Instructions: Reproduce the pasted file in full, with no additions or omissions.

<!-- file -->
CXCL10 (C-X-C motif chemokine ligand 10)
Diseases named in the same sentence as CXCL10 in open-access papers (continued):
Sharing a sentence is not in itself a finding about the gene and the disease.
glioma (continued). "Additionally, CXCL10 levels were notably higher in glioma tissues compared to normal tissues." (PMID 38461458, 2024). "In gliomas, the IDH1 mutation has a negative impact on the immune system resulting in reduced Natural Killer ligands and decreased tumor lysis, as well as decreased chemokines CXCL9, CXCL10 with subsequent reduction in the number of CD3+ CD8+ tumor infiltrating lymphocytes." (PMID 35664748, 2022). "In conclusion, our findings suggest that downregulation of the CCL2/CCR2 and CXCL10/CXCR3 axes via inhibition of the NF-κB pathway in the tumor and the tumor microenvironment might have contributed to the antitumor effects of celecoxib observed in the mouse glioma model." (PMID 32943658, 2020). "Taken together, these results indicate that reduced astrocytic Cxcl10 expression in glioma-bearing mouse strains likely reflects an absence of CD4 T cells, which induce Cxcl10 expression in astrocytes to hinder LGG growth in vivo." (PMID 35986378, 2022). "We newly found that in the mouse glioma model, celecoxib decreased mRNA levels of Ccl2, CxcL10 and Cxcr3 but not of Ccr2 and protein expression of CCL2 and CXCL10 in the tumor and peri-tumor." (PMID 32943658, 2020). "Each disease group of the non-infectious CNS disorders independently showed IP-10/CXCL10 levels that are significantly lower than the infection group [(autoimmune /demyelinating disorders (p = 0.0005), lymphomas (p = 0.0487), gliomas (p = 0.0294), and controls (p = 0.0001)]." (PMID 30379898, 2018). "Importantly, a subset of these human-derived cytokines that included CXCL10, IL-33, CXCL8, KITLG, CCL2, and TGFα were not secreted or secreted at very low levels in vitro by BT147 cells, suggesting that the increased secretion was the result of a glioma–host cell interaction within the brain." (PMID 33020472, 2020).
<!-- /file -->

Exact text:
CXCL10 (C-X-C motif chemokine ligand 10)
Diseases named in the same sentence as CXCL10 in open-access papers (continued):
Sharing a sentence is not in itself a finding about the gene and the disease.
glioma (continued). "Additionally, CXCL10 levels were notably higher in glioma tissues compared to normal tissues." (PMID 38461458, 2024). "In gliomas, the IDH1 mutation has a negative impact on the immune system resulting in reduced Natural Killer ligands and decreased tumor lysis, as well as decreased chemokines CXCL9, CXCL10 with subsequent reduction in the number of CD3+ CD8+ tumor infiltrating lymphocytes." (PMID 35664748, 2022). "In conclusion, our findings suggest that downregulation of the CCL2/CCR2 and CXCL10/CXCR3 axes via inhibition of the NF-κB pathway in the tumor and the tumor microenvironment might have contributed to the antitumor effects of celecoxib observed in the mouse glioma model." (PMID 32943658, 2020). "Taken together, these results indicate that reduced astrocytic Cxcl10 expression in glioma-bearing mouse strains likely reflects an absence of CD4 T cells, which induce Cxcl10 expression in astrocytes to hinder LGG growth in vivo." (PMID 35986378, 2022). "We newly found that in the mouse glioma model, celecoxib decreased mRNA levels of Ccl2, CxcL10 and Cxcr3 but not of Ccr2 and protein expression of CCL2 and CXCL10 in the tumor and peri-tumor." (PMID 32943658, 2020). "Each disease group of the non-infectious CNS disorders independently showed IP-10/CXCL10 levels that are significantly lower than the infection group [(autoimmune /demyelinating disorders (p = 0.0005), lymphomas (p = 0.0487), gliomas (p = 0.0294), and controls (p = 0.0001)]." (PMID 30379898, 2018). "Importantly, a subset of these human-derived cytokines that included CXCL10, IL-33, CXCL8, KITLG, CCL2, and TGFα were not secreted or secreted at very low levels in vitro by BT147 cells, suggesting that the increased secretion was the result of a glioma–host cell interaction within the brain." (PMID 33020472, 2020).